Soul Growers was born out of a friendship of four dedicated souls who saw the opportunity to join forces and chase their dream of creating wines and a brand that reflected their view of the Barossa. Paul, Tom, Leigh and Stu had worked together previously in a corporate world but were convinced that their future would one day be an uncomplicated, hand made and lovingly nurtured winemaking enterprise. Their goal is to let the vineyards they work with show through in the wines. They strive to make sure Soul Growers wines emphasise the regional and varietal flavours of the beloved Barossa Valley.
The Hampel family have been farming their land in the northern reaches of the Barossa Valley for 6 generations. Descended from original settlers, this family take great pride in producing grapes of superb quality that reflect the red soils that abound in the Northern Grounds.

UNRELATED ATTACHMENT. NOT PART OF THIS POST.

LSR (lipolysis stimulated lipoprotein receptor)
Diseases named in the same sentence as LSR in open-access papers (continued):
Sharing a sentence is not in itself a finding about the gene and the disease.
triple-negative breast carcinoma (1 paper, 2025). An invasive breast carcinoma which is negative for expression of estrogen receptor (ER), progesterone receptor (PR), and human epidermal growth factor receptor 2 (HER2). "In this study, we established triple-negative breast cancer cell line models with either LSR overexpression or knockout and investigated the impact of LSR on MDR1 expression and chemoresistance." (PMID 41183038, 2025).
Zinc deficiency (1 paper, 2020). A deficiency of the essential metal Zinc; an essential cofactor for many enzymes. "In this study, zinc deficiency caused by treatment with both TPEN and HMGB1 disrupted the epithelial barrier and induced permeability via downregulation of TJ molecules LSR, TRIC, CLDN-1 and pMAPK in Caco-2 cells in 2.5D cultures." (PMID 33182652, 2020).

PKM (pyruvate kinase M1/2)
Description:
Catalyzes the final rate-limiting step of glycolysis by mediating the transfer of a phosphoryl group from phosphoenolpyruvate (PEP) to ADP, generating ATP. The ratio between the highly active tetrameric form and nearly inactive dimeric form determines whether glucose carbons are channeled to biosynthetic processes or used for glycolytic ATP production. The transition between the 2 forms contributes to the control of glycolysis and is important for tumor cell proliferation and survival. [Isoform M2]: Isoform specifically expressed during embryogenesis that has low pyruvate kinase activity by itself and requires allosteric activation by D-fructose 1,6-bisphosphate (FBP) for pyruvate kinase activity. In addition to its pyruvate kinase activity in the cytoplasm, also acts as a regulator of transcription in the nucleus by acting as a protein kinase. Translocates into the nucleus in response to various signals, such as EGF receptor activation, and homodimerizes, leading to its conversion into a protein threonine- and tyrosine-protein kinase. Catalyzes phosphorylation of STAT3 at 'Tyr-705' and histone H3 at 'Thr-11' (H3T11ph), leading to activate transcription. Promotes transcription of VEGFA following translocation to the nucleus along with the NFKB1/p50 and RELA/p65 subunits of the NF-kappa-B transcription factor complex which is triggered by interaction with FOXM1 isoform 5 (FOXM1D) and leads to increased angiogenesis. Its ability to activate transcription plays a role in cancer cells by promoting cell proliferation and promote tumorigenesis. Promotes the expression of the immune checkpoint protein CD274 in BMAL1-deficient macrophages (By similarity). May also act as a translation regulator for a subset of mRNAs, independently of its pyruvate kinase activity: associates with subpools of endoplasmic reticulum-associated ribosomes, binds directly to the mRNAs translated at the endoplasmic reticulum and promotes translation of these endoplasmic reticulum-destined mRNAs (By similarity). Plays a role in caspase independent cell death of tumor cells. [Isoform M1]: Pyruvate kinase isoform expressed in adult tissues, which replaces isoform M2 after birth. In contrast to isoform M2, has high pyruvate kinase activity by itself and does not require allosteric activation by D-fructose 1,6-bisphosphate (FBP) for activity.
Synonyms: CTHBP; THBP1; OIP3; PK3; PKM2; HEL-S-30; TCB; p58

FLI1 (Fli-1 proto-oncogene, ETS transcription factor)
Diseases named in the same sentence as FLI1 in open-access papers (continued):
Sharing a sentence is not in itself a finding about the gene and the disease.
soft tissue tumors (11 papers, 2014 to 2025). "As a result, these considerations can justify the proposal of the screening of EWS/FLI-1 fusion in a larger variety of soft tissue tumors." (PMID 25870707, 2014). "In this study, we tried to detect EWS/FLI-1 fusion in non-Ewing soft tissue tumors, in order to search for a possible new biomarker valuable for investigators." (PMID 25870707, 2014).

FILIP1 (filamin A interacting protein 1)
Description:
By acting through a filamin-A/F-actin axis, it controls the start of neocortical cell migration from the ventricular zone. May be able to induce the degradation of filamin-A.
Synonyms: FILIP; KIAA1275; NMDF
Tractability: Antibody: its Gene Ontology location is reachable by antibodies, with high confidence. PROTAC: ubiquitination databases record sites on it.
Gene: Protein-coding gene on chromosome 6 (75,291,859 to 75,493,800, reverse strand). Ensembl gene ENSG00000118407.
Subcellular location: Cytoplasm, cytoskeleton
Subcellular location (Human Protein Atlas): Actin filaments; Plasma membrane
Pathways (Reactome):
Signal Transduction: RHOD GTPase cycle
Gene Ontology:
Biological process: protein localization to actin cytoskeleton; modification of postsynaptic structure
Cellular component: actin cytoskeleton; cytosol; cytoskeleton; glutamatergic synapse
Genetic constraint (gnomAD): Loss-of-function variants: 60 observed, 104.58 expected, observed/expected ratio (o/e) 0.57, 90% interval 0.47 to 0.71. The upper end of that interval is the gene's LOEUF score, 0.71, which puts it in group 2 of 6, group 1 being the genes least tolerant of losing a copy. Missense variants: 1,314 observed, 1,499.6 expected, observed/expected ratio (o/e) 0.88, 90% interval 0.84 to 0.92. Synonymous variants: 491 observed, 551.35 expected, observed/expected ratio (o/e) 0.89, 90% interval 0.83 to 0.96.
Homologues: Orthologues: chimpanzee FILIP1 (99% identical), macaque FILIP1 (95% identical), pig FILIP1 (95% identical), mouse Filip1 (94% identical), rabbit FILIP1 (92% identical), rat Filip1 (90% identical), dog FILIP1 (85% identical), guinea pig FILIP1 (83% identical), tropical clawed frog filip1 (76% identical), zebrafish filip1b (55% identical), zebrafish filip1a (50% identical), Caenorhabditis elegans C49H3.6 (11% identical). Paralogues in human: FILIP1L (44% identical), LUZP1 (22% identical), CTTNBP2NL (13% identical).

Soul Growers' fruit is destemmed in open fermenters that hold anywhere from half a tonne, to five tonnes. After seven to ten days of fermentation the fermenters are drained and placed by hand into basket presses. The fruit is then gently pressed for about 18 hours to ensure the flavour and aromas are carefully extracted without releasing harsh and bitter tannins.After pressing, the winemakers settle the wine in tanks before filling the barrels ready for ageing. The winery's renowned reds generally spend 18 to 24 months on oak. To round off the process, each individual barrel is blended and benchmarked prior to being settled in bottles, without any fining or filtration.
Dark purple with red highlights in colour, the nose shows dark plum and berry fruit with an engaging coconut fudge note, and warm spices. The palate is full bodied, with depth and complexity, plump fruits, spicy pepper and fine tannins leading to a warm and long finish.
JAMES HALLIDAY - HALLIDAY'S WINE COMPANION
16yo vines from Kalimna, a single barrel made. Superb colour; very high quality fruit flavours, but needing time for the oak to integrate. These vines must be stars on a weight for age measure. The palate has an almost slinky length, and you lose the oak on retasting (or rather, multiple retastings).'